Those members who live close to the farm (in Vacaville, Davis and Sacramento) have likely had enough of the winter fog. It is normal for us to have many foggy days in January. Sometimes the fog burns off by lunchtime, and sometimes we may not see sunshine all of January. The farm is at 82 feet of altitude, and, while we’re buried in fog our friends who farm in the Capay Valley (altitude of 300 feet), typically enjoy nice, sunny weather. Their sandy soils dry out with no rain (plus the heat from sunshine), and they can plant in January. We have loam soils, which take longer to dry out. With no sunshine to help us, this can get a little bit frustrating. Luckily we have learned over the years to focus much planting in November and December so the pressure to plant in January is greatly reduced.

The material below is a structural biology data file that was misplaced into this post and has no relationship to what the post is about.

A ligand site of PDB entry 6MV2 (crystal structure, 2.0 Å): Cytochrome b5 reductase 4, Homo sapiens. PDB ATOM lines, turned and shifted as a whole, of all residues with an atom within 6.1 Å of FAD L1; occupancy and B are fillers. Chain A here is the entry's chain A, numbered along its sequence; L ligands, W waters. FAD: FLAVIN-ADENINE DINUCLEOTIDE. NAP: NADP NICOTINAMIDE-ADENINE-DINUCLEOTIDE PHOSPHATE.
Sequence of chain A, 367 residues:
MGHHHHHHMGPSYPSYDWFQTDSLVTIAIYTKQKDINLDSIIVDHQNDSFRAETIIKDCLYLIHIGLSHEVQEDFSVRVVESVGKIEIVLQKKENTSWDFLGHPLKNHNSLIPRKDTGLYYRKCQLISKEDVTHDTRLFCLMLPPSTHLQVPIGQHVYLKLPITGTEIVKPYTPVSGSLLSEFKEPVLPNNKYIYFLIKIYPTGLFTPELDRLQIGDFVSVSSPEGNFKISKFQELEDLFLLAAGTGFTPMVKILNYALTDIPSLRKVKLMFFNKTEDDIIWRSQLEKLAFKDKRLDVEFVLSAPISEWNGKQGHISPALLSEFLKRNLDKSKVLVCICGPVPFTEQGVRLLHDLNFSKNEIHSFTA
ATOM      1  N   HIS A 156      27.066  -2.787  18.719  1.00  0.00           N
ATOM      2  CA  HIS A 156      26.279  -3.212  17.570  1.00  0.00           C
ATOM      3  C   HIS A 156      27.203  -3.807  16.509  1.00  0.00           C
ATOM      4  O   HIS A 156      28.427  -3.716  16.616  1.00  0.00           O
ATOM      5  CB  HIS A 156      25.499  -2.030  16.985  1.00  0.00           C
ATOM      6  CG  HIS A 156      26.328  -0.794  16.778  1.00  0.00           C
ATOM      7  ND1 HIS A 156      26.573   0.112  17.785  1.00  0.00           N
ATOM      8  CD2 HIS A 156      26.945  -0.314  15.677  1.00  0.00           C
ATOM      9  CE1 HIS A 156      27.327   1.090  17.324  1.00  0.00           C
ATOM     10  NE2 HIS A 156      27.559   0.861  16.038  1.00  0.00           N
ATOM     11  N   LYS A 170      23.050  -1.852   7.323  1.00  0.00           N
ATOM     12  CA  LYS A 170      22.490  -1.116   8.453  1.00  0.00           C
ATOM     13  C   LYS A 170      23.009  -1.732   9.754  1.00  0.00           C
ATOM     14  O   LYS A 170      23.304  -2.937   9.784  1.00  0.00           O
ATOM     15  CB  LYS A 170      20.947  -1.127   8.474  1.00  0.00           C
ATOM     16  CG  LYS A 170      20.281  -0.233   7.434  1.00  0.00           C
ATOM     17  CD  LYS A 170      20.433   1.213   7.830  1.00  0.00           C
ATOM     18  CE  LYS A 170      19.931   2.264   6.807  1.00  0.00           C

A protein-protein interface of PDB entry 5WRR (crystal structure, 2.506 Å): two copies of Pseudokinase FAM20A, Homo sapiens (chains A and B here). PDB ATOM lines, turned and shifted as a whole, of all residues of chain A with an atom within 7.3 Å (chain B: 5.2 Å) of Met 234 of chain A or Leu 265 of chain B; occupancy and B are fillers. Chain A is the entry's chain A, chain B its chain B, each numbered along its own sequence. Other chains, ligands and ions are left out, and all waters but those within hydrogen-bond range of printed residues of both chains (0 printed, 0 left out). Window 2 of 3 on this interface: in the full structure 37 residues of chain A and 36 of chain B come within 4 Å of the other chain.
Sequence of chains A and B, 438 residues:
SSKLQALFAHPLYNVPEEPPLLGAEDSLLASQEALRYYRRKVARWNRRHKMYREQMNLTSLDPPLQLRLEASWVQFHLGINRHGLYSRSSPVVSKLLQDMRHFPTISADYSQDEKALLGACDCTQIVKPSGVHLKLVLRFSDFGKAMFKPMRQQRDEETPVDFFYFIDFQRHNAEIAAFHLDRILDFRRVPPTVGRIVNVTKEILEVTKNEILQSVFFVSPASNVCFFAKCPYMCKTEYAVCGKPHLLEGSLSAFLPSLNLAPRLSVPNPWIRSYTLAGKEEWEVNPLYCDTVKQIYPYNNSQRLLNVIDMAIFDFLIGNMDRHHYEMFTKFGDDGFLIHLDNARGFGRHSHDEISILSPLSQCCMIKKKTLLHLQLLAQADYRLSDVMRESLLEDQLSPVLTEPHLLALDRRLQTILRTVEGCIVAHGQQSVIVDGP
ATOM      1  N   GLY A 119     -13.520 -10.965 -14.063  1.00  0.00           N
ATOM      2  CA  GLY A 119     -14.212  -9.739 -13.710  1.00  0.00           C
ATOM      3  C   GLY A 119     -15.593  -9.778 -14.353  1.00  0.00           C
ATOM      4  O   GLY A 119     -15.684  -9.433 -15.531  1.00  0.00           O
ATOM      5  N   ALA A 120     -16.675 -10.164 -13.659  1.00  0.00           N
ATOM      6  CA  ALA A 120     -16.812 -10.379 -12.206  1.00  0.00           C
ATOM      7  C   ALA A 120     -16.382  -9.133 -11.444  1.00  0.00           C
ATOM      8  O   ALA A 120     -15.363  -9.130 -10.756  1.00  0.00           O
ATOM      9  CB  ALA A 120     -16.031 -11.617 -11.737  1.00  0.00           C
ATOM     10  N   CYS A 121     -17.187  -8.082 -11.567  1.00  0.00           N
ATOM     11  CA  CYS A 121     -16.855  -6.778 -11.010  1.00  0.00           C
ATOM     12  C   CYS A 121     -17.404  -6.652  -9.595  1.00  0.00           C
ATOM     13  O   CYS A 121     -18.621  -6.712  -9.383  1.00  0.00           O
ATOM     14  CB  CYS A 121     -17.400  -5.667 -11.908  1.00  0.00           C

Compared to the Capay Valley, our climate is warmer in the winter and cooler in the .summer. Summer days of 117 F are unheard of here, as are the 12 F nights, which they experienced in December ‘09. At that temperature, many tender vegetable crops are killed.
So I think we are actually sitting pretty in our warm winter, cool summer, foggy 82 feet with loamy soils that hold nutrients and grow some amazing, tasting vegetables and fruit. Jose has told me that when he visits other farms he is absolutely sure that our soils produce the tastiest produce.
At the foot of the Capay Valley lies another CSA farm. They have clay soils and some of the same fog we experience. This means that it is difficult for them to grow winter crops. The spinach, lettuce and other veggies in your box today don’t grow easily in the Capay soils, so they often have to buy those crops from other farms during the winter and early spring.
Our soil and climate is a great blessing… Nigel.